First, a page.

England's golfers emulated the nation's rugby union side a year ago to the weekend by capturing the World Golf Championships - World Cup at Real Club de Golf de Sevilla from under the noses of host country, Spain. Paul Casey and Luke Donald ended a superb week by claiming the title by one stroke with a 31 under par total of 257.
On a glorious day in which 50 per cent of Europe’s victorious Ryder Cup Team from Oakland Hills filled the first three places, England secured the first European win since the event came under the World Golf Championships umbrella in 2000.
Casey and Donald replicated their 64 from Friday’s foursomes to win the title with, remarkably , a superior score from the alternate shot format than the fourballs on Thursday and Saturday. The English pair were 16 under for foursomes and 15 under in fourballs.
Spain’s Sergio Garcia and Miguel Angel Jiménez pushed their playing partners England all the way but were undone with a bogey at the 16th when they were still in contention. The Spanish, egged on by a vocal but knowledgable crowd of 15,733 – taking the total to 40,0908 - finished with a 66 for a 30 under par total of 258.
Ireland’s Padraig Harrington and Paul McGinley, who won the World Cup in 1997 under its previous format, finished third on 260 after a closing round of 65 with defending champions South Africa shooting 68 for fourth spot on 263 with two more European sides, The Netherlands and Austria, finishing tied fifth on 265.
It was a particularly satisfying week for Casey, who had been tied fifth, third and second in his three previous attempts in the WGC – World Cup. First place, with his close friend Donald, ensured he became the first player in the five year history of the event in its current format to pass the $1 million mark in prize money. Casey now has $1,220,000 to his name.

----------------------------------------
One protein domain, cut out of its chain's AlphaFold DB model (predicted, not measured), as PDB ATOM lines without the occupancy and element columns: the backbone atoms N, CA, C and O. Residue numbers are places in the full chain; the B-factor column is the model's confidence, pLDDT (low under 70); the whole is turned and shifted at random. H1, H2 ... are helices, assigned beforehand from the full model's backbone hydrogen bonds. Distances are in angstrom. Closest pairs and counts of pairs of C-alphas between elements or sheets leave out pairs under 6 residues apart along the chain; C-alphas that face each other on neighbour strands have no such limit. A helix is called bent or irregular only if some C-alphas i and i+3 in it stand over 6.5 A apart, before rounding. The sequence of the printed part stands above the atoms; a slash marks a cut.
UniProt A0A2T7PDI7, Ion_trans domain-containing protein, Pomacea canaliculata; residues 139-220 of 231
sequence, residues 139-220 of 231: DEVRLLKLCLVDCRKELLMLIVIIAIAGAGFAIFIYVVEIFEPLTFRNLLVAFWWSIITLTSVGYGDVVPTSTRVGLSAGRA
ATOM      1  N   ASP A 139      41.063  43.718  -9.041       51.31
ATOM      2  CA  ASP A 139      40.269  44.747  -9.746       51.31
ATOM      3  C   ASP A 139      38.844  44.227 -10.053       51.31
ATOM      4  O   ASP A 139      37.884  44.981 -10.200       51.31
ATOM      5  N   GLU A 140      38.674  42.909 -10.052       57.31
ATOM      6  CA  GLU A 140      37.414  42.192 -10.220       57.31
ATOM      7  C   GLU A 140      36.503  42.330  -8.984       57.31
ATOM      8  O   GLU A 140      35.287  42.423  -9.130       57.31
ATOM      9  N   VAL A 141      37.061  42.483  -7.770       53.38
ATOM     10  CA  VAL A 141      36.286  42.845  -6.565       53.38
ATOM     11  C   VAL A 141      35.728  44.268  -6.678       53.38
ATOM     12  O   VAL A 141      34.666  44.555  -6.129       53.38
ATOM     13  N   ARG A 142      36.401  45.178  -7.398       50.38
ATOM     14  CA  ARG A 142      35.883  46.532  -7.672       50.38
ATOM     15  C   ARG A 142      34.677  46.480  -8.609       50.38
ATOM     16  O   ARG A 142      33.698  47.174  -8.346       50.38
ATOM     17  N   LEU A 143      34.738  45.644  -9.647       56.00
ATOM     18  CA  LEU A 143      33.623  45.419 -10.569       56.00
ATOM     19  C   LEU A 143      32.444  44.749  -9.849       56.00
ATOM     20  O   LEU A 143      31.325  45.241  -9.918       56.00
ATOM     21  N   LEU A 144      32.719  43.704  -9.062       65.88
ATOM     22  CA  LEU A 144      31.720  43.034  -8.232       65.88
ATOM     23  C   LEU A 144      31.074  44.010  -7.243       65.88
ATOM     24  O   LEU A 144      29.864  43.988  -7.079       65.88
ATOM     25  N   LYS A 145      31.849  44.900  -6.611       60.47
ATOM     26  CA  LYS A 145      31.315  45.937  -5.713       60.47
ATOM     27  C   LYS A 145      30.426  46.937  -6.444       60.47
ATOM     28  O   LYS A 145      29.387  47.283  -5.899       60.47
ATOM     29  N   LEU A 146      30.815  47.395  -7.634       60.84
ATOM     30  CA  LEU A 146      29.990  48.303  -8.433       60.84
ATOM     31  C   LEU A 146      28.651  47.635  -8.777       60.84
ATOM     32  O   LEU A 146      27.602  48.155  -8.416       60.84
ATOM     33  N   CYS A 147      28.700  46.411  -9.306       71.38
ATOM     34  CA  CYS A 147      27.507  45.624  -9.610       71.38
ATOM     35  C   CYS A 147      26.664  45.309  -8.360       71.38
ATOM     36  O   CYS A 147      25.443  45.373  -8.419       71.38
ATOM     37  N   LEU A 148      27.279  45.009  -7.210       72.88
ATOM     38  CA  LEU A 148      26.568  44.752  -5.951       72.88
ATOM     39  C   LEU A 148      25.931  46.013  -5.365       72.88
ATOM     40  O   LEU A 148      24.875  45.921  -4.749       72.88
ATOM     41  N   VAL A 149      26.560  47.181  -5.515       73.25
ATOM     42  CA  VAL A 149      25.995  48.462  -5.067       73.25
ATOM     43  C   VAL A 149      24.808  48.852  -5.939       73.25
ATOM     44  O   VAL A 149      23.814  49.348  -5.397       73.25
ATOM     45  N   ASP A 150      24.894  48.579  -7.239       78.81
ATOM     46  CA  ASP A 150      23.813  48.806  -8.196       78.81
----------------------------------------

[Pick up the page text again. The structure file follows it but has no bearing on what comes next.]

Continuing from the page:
That eight under par 64 was the lowest score recorded on the final day and Casey said: "I am very, very happy with the week - fifth, third, second and now first. Luke is a fantastic partner and a fantastic friend. You know, I can't believe we actually shot a better score in the foursomes than we did in fourball.
"The greens are perfect and I tend to be a streaky putter and I was hot today" added Casey, who was responsible for seven of England's nine birdie putts.
Donald, whose arrow-like iron play set up the chances, commented: "Our games are very different but sometimes that has its benefits. I think we mix our strengths in our golf pretty well. I'm a pretty straight hitter who can hit a lot of greens and Paul is a powerful hitter who is very good on the greens. It just seem to work out very well."
Meanwhile Spain, who battled so hard to give their adoring fans a home victory, gave an admirable display but even with six birdies and a glorious eagle at the 13th to their name, they were finally out-foxed by the formidable English foursomes combination.
Garcia said: “Of course we are disappointed but you have to give a lot of credit to the English team. I think Paul and Luke played unbelievably today, to go out there on Sunday in the World Cup and shoot eight under in foursomes is a great effort.
“We tried as hard as we could but we didn’t get lucky. They played great, they putted great and they deserved the victory.”
Jiménez said: “There is not much more to add to that. We shot six under par but they shot better than us and in foursomes it’s not easy. All four guys played great golf but someone has to win and someone has to finish second. That’s the game.”
Ireland made a late run for glory but a bogey on the 17th halted their charge. McGinley was frustrated that the Irish luck ran out and admitted sadly: "I guess the golfing Gods weren't with us this week."